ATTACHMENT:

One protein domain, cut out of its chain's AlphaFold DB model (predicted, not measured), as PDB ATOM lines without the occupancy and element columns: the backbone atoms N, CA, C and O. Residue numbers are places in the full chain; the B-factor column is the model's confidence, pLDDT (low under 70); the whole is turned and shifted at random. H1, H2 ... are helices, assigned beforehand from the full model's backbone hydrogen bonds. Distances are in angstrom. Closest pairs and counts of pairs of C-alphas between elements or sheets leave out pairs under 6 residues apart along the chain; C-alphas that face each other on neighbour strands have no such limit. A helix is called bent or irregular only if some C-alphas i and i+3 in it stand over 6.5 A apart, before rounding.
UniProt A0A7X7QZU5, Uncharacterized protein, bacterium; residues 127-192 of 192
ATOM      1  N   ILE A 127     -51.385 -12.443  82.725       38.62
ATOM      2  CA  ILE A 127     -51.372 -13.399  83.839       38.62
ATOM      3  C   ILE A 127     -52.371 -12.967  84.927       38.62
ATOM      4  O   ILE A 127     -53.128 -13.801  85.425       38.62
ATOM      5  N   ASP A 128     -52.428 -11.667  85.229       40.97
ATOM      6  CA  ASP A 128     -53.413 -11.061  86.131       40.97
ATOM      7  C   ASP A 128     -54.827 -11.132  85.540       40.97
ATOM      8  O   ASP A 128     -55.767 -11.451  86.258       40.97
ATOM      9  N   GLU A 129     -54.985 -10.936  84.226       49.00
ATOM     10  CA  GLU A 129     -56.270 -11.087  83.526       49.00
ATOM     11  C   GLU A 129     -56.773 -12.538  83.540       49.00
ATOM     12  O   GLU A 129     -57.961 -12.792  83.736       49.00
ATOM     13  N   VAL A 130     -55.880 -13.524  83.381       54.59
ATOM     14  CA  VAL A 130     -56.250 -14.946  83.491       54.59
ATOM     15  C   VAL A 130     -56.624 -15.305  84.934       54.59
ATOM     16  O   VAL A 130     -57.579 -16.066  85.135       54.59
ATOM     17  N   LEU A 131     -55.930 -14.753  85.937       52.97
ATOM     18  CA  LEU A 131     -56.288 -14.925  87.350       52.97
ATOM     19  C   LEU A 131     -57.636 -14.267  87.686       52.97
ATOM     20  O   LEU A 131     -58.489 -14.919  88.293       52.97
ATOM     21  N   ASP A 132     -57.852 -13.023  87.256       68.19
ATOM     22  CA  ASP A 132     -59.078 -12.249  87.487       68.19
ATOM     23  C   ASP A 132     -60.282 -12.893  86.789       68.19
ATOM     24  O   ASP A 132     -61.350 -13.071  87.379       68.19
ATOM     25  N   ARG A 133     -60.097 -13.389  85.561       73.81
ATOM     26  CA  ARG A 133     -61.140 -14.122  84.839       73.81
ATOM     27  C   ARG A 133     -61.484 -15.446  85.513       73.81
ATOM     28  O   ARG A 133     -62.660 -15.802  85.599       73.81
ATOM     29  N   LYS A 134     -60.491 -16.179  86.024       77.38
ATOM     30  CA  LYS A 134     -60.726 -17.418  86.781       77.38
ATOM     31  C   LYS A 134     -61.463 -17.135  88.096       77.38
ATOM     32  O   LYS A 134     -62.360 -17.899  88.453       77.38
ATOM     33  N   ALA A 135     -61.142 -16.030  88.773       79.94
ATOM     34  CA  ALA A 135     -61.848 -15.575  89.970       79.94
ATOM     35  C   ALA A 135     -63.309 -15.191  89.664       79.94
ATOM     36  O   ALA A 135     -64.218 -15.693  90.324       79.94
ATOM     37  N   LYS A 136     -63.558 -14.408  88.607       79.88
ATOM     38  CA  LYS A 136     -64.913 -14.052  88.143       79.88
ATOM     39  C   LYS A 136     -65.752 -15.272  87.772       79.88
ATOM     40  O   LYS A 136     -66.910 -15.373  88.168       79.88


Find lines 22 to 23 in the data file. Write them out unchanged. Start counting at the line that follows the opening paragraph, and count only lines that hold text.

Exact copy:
ATOM     21  N   ASP A 132     -57.852 -13.023  87.256       68.19
ATOM     22  CA  ASP A 132     -59.078 -12.249  87.487       68.19